The humble jandal is no longer on every New Zealander’s feet. Madeleine Chapman mourns a classic.
I never thought I’d feel a pang of nostalgia at the sight of jandals. They were supposed to be part of Aotearoa’s summer scenery forever, like pōhutukawa and wraparounds – neither intrusive nor noteworthy. But this summer I have kept my eyes peeled for a flat piece of rubber out in the wild and come up disappointed time and time again. Where did jandals go? Having once held a monopoly on the open-toed summer shoe market here, jandals have been overrun by competitors seemingly overnight. Now they are but one of a dozen (often superior) options.
The jandal’s greatest strength has become its downfall: they’ve never been cool or fashionable. Don’t bother looking, there’s not a single version of a jandal that is fashionable. That’s not to say that people haven’t worn them in close proximity to fashion, but proximity is all it is. Jandals are like bike helmets. They serve an important purpose and therefore manufacturers have long since given up making them look good. And if you think you’ve seen a fashionable jandal, what you’ve seen is a sandal.
But that’s the joy of it. Jandals are an equaliser. Millionaires wore the same jandals (Havaianas, never black and never with the thin strap) as me, a 13-year-old. We were all equal on the same hot sand. Now millionaires wear $220 Arizona Birkenstocks or $160 Tevas. But it’s not just residents of Herne Bay embracing an encased yet open toe. Everyone’s into Birkenstocks, Crocs are inexplicably on every corner and slides have exploded beyond sports changing rooms.
Here’s a fun fact: the word “jandal” is trademarked in New Zealand after being coined by a New Zealand man (which New Zealand man is up for debate and, honestly, irrelevant). The word is a mash-up of “Japanese” and “sandal”. The word jandal will live forever, cemented to this place and this place alone, superior to “flip flop” and the cursed “thong”. In typing that sentence I have just now realised that the two thongs are actually linguistically related as both meaning a narrow restraint. Wow.
Personally, I have always been staunchly team jandal. Why fix something that’s not broken? And even if it is broken, just use a bread tab. Every second summer as my feet grew I would find someone, usually a sister, to buy me a new pair of Havaianas. The colours! I had some stunners: lily-pad green, hot pink, tropical sea blue, shocking yellow, and most recently fluoro orange. Havaianas were my brand of choice because they wouldn’t break when I ran in them. I could sprint as fast in jandals as I could in running shoes.
The only purchase I made on my trip to Japan as a teenager was a multi-pack of socks designed specifically to be worn with jandals. As in, the big toe had its own sleeve. I had been ruining socks for years wearing them with jandals and now I had the solution. I spent $40 (the entirety of my spending money as a 16-year-old on a sports trip that was otherwise fully funded) and came home with four pairs of the greatest socks I’d ever worn.
All of my basketball team mates graduated to slides around then for after games when your feet are soaked in sweat and need air but you don’t want to take your socks off to leave the stadium. I resisted, instead sliding my weird toe socks into my jandals and waltzing on out.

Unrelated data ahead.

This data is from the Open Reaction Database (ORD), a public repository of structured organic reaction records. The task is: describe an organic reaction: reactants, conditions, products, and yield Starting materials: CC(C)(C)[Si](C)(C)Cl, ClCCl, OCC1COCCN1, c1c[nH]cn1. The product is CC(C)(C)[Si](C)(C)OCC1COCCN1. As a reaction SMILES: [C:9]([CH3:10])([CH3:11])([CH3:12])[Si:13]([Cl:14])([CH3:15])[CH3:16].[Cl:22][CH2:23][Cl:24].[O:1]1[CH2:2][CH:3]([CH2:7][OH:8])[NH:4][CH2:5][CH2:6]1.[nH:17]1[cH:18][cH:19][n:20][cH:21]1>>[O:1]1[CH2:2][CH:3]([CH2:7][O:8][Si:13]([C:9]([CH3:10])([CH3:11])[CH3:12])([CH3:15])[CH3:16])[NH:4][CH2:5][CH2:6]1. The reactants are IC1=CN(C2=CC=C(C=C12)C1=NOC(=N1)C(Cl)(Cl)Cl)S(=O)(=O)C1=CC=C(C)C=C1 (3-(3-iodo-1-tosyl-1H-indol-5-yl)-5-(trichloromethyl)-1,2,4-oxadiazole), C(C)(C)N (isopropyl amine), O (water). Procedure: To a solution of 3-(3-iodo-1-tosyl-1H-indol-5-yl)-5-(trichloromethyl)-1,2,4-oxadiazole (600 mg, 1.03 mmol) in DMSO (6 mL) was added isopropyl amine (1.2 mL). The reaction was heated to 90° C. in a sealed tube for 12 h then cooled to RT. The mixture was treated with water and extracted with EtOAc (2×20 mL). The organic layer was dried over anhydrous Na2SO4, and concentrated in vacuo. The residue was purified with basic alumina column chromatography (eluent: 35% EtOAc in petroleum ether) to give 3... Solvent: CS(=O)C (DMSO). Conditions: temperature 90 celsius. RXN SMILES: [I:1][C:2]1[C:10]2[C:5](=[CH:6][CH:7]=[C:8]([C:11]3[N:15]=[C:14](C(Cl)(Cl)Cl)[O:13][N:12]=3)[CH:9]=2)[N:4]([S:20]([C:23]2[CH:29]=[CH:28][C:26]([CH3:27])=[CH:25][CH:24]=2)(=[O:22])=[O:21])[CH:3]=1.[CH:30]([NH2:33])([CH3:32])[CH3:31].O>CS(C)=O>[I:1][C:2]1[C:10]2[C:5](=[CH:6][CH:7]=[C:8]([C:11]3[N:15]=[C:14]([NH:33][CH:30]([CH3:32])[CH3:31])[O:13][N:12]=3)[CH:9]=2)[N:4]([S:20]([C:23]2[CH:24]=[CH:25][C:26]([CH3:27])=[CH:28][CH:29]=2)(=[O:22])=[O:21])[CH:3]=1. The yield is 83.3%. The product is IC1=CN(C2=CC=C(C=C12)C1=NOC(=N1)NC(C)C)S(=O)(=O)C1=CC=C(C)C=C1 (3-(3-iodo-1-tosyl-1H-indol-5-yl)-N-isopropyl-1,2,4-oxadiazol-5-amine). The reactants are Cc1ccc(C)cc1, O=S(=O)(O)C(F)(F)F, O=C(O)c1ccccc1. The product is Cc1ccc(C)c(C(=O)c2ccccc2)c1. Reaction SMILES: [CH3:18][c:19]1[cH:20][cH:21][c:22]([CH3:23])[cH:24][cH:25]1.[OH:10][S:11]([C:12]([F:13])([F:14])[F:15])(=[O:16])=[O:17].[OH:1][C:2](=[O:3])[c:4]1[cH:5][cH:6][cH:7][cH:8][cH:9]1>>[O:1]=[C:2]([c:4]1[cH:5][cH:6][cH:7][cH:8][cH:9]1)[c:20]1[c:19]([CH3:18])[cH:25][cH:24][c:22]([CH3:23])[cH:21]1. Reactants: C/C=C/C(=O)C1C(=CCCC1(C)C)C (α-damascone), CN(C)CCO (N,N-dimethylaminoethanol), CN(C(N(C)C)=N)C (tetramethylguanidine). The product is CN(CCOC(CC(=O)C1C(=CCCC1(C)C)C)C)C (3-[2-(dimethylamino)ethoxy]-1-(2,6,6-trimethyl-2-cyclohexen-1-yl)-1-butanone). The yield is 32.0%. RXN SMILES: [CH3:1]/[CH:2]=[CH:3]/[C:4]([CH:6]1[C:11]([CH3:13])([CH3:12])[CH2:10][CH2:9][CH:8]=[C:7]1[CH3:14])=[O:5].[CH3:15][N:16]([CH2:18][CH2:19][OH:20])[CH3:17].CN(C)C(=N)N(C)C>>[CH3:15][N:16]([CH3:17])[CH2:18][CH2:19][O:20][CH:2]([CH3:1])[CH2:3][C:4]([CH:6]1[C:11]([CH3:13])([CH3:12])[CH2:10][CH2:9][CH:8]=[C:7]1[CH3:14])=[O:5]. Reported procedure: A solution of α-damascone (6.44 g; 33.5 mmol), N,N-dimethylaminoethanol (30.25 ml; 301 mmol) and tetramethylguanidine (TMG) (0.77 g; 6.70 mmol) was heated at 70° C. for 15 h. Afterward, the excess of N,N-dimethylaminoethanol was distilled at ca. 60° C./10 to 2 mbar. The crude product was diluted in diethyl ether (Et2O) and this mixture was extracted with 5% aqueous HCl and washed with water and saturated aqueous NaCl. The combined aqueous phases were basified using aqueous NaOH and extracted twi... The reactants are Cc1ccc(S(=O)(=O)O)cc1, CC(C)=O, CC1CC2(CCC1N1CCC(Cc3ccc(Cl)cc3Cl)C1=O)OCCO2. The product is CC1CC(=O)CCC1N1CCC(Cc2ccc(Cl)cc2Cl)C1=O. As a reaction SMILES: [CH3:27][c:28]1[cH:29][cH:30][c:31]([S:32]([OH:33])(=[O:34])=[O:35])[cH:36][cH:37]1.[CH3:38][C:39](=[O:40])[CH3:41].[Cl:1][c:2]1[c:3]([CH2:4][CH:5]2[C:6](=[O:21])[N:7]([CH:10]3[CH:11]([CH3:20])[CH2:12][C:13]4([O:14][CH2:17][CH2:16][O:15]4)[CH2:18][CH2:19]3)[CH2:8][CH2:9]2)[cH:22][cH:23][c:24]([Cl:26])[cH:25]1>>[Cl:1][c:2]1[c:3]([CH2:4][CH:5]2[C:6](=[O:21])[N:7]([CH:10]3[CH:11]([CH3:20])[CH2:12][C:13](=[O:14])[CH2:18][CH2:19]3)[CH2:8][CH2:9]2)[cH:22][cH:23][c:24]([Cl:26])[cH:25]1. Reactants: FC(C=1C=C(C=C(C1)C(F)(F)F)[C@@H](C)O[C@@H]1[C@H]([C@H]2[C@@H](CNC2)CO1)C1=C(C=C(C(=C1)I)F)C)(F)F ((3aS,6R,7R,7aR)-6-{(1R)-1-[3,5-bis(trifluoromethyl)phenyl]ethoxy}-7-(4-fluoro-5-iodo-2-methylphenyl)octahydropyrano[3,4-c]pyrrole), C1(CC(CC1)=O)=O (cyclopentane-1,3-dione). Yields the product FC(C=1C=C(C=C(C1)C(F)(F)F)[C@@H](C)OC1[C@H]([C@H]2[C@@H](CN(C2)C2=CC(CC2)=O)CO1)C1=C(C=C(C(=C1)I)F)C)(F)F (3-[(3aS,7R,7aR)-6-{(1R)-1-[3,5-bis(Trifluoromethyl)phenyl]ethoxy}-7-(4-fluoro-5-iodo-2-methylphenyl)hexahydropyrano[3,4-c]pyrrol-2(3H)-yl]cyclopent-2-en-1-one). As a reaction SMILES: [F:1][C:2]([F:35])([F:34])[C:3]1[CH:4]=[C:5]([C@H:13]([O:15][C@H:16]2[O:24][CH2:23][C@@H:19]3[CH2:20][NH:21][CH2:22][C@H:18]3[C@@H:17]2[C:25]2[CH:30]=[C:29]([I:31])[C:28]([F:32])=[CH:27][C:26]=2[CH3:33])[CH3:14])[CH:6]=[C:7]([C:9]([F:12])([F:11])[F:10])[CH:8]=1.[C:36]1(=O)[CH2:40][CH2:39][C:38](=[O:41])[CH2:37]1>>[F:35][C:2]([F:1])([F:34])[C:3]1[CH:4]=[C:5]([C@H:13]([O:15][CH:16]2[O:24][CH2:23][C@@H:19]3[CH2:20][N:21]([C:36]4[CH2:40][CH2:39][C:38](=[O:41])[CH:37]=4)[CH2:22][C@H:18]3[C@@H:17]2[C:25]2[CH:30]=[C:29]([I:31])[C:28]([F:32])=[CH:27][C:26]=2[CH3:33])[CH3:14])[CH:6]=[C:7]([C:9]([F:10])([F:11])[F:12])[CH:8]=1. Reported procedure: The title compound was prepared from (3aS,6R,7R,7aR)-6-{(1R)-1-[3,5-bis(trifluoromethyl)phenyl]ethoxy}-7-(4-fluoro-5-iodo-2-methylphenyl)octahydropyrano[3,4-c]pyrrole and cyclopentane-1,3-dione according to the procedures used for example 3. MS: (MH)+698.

I never thought that jandals looked good, I just thought all competitors looked equally bad and jandals were my preferred bad aesthetic. But then everyone decided that socks and slides were cool. And Birkenstocks were cool. And now Crocs are cool. And weird hybrid platform sandals are cool. Everything ugly is cool now, except jandals.
There are some who will never ever change. I went to a movie in the middle of winter two years ago and my friend showed up in jandals, stubbies and a Swanndri – a walking caricature. He’d also gone to Countdown for snacks beforehand (smart) and brought along a bag of 12 snack-sized Crunchie bars to eat throughout the movie (unhinged). But his status as a local hero remains despite that hiccup, and I know without asking that he’s still wearing jandals nearly every day.
For me, well, my jandals barely see the sun. In 2021 I cracked. Throughout the last lockdown I bought many things online just to feel the little burst of joy at receiving a package. One such purchase was a pair of blue velcro sandals (“extremely ugly”, I said at the time) that were 92% off. I wanted to test out this new world without investing too much financially. The sandals were chunky and felt like clown shoes compared to my sleek jandals and they gave me blisters, so I had no intention of wearing them outside the house. But they got a truly astounding number of compliments from people around me. Everyone loved the ugly sandals.
Three weeks later I ordered my first pair of slides. Annoyingly, they worked immediately and didn’t look as weird with my work clothes (which are admittedly still very casual) as my jandals always did. I even wore them with socks and it was… fine. Now I’m looking at Birkenstocks online. I am consumerism’s star pupil. There are so many options now. Showing one’s toes isn’t simply the unfortunate byproduct of hot weather and jandals any more. It’s a fashion choice.
My orange jandals are still in my room. I wear them sometimes when I’m cooking or pottering around the house. And when I leave the house – usually in my slides – I don’t see them out on the street. I see buckles and straps and foam and leather. Like cockroaches, jandals will live forever and maybe one day they’ll return to their place at the top of the ugly footwear pyramid. But for now I say farewell to my rubber friends, may we meet again some day.